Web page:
Wednesday, 27 April 2016

Reviewed: After the Lie by Kerry Fisher

TITLE: After the Lie
AUTHOR: Kerry Fisher
PUBLISHER: Bookouture

PUBLICATION DATE: April 29, 2016

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Sometimes a lie can split your life in two. There is “before”, and there is “after”. Try as you might – you can never go back.

When Lydia was a teenager, she made a decision that ruined her family’s life. They’ve spent the last thirty years living with the consequences and doing their best to pretend it never happened.

Lydia’s husband, the gorgeous and reliable Mark, and her two teenage children know nothing about that summer back in 1982. And that’s the way Lydia wants it to stay. The opportunity to come clean is long gone and now it’s not the lie that matters, it’s the betrayal of hiding the truth for so long.

When someone from the past turns up as a parent at the school gates, Lydia feels the life she has worked so hard to build slipping through her fingers. The more desperate she becomes to safeguard her family, the more erratic her behaviour becomes. But when the happiness of her own teenage son, Jamie, hangs in the balance, Lydia is forced to make some impossible decisions. Can she protect him and still keep her own secret – and if she doesn’t, will her marriage and family survive?



I’m a big fan of Kerry Fisher’s writing and I’ve loved both her previous books, The School Gate Survival Guide and The Island Escape, but her Bookouture debut After the Lie is by far Kerry’s best book to date. Each of Kerry’s books have that similar style of thought-provoking stories portraying realistic and often flawed characters with a great dose of humour mixed in, yet what I love most about reading a Kerry Fisher book is that I know each one will offer something entirely different but completely fascinating. I’m always hooked and drawn into the lives of her unforgettable characters.

After the Lie is the story of Lydia. Lydia is carrying a secret, has been for over thirty years, but for the most part her life can carry on perfectly fine without the danger of the secret being discovered. Her husband Mark doesn’t know. Her children Jamie and Izzy don’t know. Lydia and her parents have been living the lie fairly comfortably until a familiar face appears and poses the threat that will destroy everything. I was dying to know the secret right from the moment I turned the first page.

I loved the pacing of this book. It was so suspenseful. I wasn’t sure when we would find out Lydia’s secret and how shocking it was going to be. Once I did learn Lydia’s secret, I was then eager and completely consumed with finding out what was to come next. From the start, Lydia’s voice and the way she is telling us this story completely dragged me in. She was a very engaging character to read from and her voice stood strong so every time I picked this book up, I could slot right back into the story and the chaos that was poor Lydia’s life. Admittedly I didn’t put this book down often because it was an extremely addictive read, with a darker edge to it than previous novels from the author which I think suited her style of writing perfectly.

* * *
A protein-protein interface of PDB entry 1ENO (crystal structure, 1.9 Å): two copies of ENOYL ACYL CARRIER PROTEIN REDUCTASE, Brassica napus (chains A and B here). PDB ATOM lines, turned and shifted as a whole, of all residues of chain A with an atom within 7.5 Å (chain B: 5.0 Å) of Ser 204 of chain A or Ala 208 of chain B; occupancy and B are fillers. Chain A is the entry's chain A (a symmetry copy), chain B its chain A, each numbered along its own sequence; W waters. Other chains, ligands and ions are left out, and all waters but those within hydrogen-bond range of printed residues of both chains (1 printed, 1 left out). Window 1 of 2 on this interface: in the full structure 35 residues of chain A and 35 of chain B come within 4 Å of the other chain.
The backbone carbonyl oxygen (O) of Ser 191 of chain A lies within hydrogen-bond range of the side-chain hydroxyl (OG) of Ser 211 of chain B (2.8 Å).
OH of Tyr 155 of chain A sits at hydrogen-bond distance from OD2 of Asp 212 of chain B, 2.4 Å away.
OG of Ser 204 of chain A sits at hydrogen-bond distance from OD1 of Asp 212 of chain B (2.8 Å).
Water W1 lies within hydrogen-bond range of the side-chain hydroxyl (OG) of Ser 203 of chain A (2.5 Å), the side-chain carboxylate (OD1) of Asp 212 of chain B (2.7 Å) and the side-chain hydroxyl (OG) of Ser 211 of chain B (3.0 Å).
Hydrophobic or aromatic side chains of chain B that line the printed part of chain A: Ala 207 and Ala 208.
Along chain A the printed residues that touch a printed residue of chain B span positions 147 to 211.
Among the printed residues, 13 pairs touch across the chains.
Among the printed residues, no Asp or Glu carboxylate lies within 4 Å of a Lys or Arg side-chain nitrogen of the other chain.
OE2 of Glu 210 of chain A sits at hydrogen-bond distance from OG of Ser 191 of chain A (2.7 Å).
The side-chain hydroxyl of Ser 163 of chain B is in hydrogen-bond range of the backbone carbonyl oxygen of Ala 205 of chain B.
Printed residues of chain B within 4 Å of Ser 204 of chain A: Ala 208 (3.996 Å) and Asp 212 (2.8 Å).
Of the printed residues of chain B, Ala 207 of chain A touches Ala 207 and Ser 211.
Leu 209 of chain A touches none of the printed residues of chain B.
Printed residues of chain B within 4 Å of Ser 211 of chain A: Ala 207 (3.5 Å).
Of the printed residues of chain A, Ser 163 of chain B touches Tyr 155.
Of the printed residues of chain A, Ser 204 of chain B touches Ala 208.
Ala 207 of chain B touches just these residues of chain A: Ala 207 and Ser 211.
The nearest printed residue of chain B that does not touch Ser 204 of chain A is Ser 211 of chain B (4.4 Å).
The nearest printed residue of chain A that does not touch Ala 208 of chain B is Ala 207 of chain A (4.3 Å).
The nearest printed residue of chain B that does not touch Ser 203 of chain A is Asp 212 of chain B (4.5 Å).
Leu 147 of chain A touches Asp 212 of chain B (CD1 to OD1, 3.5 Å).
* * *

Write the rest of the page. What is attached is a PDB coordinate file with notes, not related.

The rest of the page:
The characterisation in this book was fantastic and it was made easy to see each one as a true person rather than simply a name in a book. Even the dog was characterised to perfection, and in fact contributed to some of my favourite moments in the story.

I was completely invested in this book’s characters, not just Lydia but all the supporting characters too. They were “proper” people, imperfect and believable. They made choices, some right and many others wrong, and they battled with their own consciences. Kerry’s writing sharply observes a character and what truly makes them as a person – all the little things that build up inside and take a hold of someone, controlling their lives on a daily basis. Lydia in particular, because through keeping this one secret for decades, she’s had to cover up with little white lies for years on end which gradually built up to become something unbearable and life-changing. This book, with its use of lie after lie, really well represents the ease of a lie and the desperation of trying to cling onto a life without the truth being discovered.

After the Lie explores real human emotions and family ties. I loved the outlook on the role of a mother, from Lydia’s relationship with her own mother to her relationship, as the mother, to her children, especially Jamie. It’s a role where you can try your best to protect someone and still get nothing right. Lydia and her mum were very different but also had some stark similarities which neither of them would probably appreciate me pointing out. I also found it really interesting how Jamie’s story kind of echoed the past of his mum and I loved following how Lydia responded to his choices and mistakes. At the same time, this book possessed a lot of humour which accurately conveyed how as people we always find humour at the most difficult of times.

I loved this book. I seriously didn’t want it to end and as much as I liked Lydia’s character, I would have been quite happy to have her life spiral out of control for another thirty years so long as Kerry would have kept the story going so I could read all about it.





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